Photographer thankful for two years of lessons, opportunities

Carlo Nasisse

Editor’s note: A 30 column is a chance for departing senior staffers to say farewell and reflect on their time spent in The Daily Texan’s basement office. The term comes from the old typesetting mark (–30–) to denote the end of a line.

The Daily Texan gave me the self-determination to ask questions, to meet people and go places I never would have otherwise. During my two years on staff, I was surrounded by a group of people that inspired me to make work and look for stories in my community that felt meaningful. The experiences I have had were only possible because of my colleagues — filmmakers, photographers and editors — who had an expansive vision of what the multimedia department of a college newspaper could be. 

Memorable among these experiences, stories and characters are Slobodan and his band of renaissance musicians and Karen the shamanic healer. These individuals and the worlds they welcomed me into taught me far more than I ever learned in a classroom. I found their devotion to specialized, atypical art forms to be inspiring and enlightening. Thankfully, in addition to nurturing my predilection for the obscure, the Texan forced me into situations that were uncomfortable and challenging. Being a photographer on staff never let you fall into a routine; no week was the same. 

Lauren Ussery | Daily Texan Staff

The Texan is an environment that allows you to fail. You can be sent out to cover a rally, measly rode mic and aging DSLR in hand, with no clue what frame rate is, but you are emboldened, somehow attempting to make a video despite your tsunami wave of ignorance. You are empowered because you have been given a job, to tell a story, and the license to do so.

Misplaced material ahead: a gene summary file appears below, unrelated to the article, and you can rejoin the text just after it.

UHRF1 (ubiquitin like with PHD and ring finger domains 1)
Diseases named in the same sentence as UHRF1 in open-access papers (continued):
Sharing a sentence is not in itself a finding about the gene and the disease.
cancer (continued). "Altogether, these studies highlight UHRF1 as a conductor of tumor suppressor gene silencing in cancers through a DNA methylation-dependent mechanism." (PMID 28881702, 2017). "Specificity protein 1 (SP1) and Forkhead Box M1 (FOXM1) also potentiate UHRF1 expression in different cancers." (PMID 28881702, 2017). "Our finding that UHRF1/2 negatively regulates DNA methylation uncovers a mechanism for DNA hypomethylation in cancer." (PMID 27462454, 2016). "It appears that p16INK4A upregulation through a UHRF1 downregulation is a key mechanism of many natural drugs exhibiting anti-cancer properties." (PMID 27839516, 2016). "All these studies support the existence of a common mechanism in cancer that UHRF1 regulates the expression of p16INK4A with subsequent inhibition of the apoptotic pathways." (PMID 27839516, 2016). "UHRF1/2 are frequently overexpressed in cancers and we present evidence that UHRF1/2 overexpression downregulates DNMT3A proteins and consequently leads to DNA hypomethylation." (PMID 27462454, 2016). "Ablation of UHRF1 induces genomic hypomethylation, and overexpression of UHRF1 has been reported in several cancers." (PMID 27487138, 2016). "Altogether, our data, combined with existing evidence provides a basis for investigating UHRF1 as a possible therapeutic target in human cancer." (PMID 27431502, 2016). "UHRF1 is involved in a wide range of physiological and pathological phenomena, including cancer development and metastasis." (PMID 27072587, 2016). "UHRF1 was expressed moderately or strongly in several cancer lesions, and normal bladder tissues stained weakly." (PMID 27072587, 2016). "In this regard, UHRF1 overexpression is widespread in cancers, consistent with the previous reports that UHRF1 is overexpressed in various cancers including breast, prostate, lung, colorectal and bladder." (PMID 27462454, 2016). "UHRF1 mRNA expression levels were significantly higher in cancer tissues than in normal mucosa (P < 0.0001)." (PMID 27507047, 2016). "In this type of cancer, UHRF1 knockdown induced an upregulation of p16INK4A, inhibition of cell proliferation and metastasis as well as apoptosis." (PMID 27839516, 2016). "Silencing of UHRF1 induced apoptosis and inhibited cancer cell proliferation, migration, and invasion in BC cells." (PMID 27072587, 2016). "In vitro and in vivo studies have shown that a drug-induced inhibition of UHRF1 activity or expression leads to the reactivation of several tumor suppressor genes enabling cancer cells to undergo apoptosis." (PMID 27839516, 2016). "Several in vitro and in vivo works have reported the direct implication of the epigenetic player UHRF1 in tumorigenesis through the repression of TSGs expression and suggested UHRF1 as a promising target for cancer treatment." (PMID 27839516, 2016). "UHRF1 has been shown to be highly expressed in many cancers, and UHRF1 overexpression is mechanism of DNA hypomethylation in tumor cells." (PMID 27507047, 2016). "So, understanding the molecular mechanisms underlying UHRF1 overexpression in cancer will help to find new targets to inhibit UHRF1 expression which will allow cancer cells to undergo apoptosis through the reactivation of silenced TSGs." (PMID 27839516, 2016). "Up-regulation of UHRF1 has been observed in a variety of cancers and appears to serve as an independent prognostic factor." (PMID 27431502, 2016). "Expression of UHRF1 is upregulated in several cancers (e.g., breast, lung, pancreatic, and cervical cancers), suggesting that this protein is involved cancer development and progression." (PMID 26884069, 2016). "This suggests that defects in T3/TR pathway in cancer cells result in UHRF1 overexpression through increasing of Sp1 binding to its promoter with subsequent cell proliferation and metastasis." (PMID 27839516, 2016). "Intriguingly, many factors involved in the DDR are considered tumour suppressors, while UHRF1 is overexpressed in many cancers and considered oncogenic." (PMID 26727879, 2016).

I want to thank the people who made my time here life changing. First is Taylor Barron, the reason I joined in the first place. We spent a year and a half on video staff together and made some kick-butt videos. Mostly fondly, I remember the beautiful disaster we made on food production in Austin. Apparently, five minutes isn’t enough time to tell the entire story of sustainable food practices in Austin. Who would have known? Taylor taught me what I know about shooting video. 

I have always been drawn to obscure subjects. I have endless gratitude to my video editors, Alec Wyman and Dan Resler for accepting and putting up with my more idiosyncratic story pitches. Alec was also my savior in times of technological distress. Thank you Alec for answering those late night, panicked phone calls. Amy Zhang and Lauren Ussery, thank you for putting up with me this past semester. I will miss our Sunday evenings editing photos for Monday’s paper and listening to Beyoncé.